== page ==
I have always felt privileged in having had many opportunities to interact with Hugh Le Caine. We first met around 1968 in Toronto during an electronic music conference. I was living in New York then, working at the Columbia-Princeton Electronic Music Center. My former teacher and mentor, Vladimir Ussachevsky told me, “You must go to Toronto to this conference. And you must meet Hugh Le Caine.” We met and visited the UTEMS studio (University of Toronto EMS). Later on we met again in Montréal, particularly when he came — as a visiting professor — to enlighten us on the use of his latest creation, the Polyphonic Synthesizer. We teachers and students referred to it as “the Poly,” short for polyphonic, or “the Pauli,” referring to Paul Pedersen, at whose suggestion Le Caine had created the machine (1970). 2[2. See Paul Pederson’s article on “Hugh Le Caine’s Polyphonic Synthesizer” in this issue of eContact!] Le Caine did not talk too much; he was more expressive in moving his hands, cables and connectors than he was in talking. He did two presentations on the use of the Poly, during which we all had our notebooks and pens ready — his inventions came with no “Users Manual”. Le Caine proceeded to say “Hmmm… hmmm… hmmm… hmmm,” while he moved around cables, connecting the different operations on the face of the machine: ring modulation, several oscillators, mixing, control of envelopes, etc. Well, not much for oral expression, but we managed to come out of the proceedings with some notions as to what was possible to do with the Poly.
During the 1970s, I taught the use of the Le Caine units at the McGill EMS. I also used the reverb units encased within the Multi-track. Easy. The EMS not having any other good echo chamber at the time, those stereo reverb units (spring reverb of high quality) in the Multi-track were of much interest to me. Another one of my favourites was the Tone Mixture Generator. What a pleasure it was to be able to dial up a “chord” of electronic square or sine waves using up to thirteen different oscillators, with all controllable via a rotating crank to effect transpositions or continuous glissandi. Nothing similar to that had ever existed in the world of analogue machines. During the last year of his life, he had begun to work in the area of digital synthesis, using a first-generation Apple desktop computer.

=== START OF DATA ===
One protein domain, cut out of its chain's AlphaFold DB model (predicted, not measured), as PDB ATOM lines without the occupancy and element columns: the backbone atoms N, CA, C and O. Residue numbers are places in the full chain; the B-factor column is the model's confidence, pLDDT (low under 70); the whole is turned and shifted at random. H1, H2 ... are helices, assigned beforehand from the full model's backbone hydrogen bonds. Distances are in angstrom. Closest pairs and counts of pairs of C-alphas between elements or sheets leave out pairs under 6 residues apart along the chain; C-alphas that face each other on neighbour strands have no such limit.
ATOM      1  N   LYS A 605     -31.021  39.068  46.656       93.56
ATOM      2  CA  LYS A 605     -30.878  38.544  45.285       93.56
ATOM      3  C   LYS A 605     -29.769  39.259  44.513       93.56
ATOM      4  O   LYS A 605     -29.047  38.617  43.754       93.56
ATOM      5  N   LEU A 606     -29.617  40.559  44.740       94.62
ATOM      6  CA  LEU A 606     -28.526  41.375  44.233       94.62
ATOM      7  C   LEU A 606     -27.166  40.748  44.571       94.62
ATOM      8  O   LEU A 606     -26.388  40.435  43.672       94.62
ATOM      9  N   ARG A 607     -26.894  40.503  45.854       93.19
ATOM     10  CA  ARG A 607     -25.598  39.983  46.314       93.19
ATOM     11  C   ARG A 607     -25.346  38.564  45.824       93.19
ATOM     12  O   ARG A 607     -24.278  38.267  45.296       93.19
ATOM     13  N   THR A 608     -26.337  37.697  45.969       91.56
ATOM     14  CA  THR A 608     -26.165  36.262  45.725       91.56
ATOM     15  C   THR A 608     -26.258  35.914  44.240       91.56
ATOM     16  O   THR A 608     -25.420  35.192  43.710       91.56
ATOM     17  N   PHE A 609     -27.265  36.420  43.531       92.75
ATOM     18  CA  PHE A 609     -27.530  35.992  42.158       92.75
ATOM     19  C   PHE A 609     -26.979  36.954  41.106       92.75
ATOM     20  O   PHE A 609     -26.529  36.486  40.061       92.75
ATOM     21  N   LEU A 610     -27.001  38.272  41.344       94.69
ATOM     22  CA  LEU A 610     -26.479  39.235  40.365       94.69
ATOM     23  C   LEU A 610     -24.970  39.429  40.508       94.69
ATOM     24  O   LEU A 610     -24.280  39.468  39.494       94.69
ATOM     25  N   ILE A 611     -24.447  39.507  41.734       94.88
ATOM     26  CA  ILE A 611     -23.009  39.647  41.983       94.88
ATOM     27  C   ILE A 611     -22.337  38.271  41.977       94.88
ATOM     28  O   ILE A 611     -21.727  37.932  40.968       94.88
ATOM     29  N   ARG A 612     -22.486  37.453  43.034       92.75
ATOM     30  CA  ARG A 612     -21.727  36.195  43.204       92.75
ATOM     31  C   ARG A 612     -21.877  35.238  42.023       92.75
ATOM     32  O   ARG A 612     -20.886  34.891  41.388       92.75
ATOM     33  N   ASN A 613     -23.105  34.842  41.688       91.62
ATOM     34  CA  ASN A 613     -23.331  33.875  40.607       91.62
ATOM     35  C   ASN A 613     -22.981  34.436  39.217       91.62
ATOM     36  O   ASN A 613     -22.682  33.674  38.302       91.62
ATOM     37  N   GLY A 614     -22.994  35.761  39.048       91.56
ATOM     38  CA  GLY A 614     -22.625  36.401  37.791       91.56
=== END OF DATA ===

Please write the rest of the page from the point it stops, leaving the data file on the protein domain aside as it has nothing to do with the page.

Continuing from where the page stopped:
After Le Caine passed away in 1977, it became difficult to service the machinery he had created. Units had to go to Ottawa for repairs, and the world of vacuum tubes and early telephone connectors was quickly disappearing. The EMS was evolving, and after we acquired the Moog Synthesizer, the studios began extensive use of voltage-controlled technology, followed by MIDI and eventually entering the digital world of today. As a result of that, when the Hugh Le Caine Project came about 3[3. In 1978, the members of the Canadian Electronic Ensemble (Toronto) set up the Hugh Le Caine Project to publicize the achievements of this pioneer of electroacoustic music.], it was agreed to donate all the Le Caine machines at the McGill EMS to the Museum of Science and Technology in Ottawa. That is the place where the machines are kept, and at times one or two units are part of current exhibits. At my initiative a few student trips were made to the Museum to visit the collection, with the machines shown in a large warehouse. Those trips had students from all our electronic music and composition classes, plus students and professors from Concordia University and from Université de Montreal. Our last visit, ca. 1990, was filmed; the complete session (ca. 120 min.) can be watched at the Museum. 4[4. An excerpt of this visit, with the author presenting Le Caine’s Multi-track, can be viewed on colegiocompositores’ YouTube channel.]
But on several occasions we have honoured Le Caine’s work at the Schulich School of Music by recording his music, as we did on the double-CD McGill Electronic Music Studio 35th Anniversary (McGill Records, MR2001), and through special concerts, such as the one at Tanna Schulich Hall on 15 November 2009, marking the 50th anniversary of the first electronic music concert held in Canada. 5[5. These concerts rendered homage to all the EMS Directors from 1964 until 2002. On the programme were works by Le Caine, István Anhalt, Paul Pedersen, Bengt Hambraeus and alcides lanza.]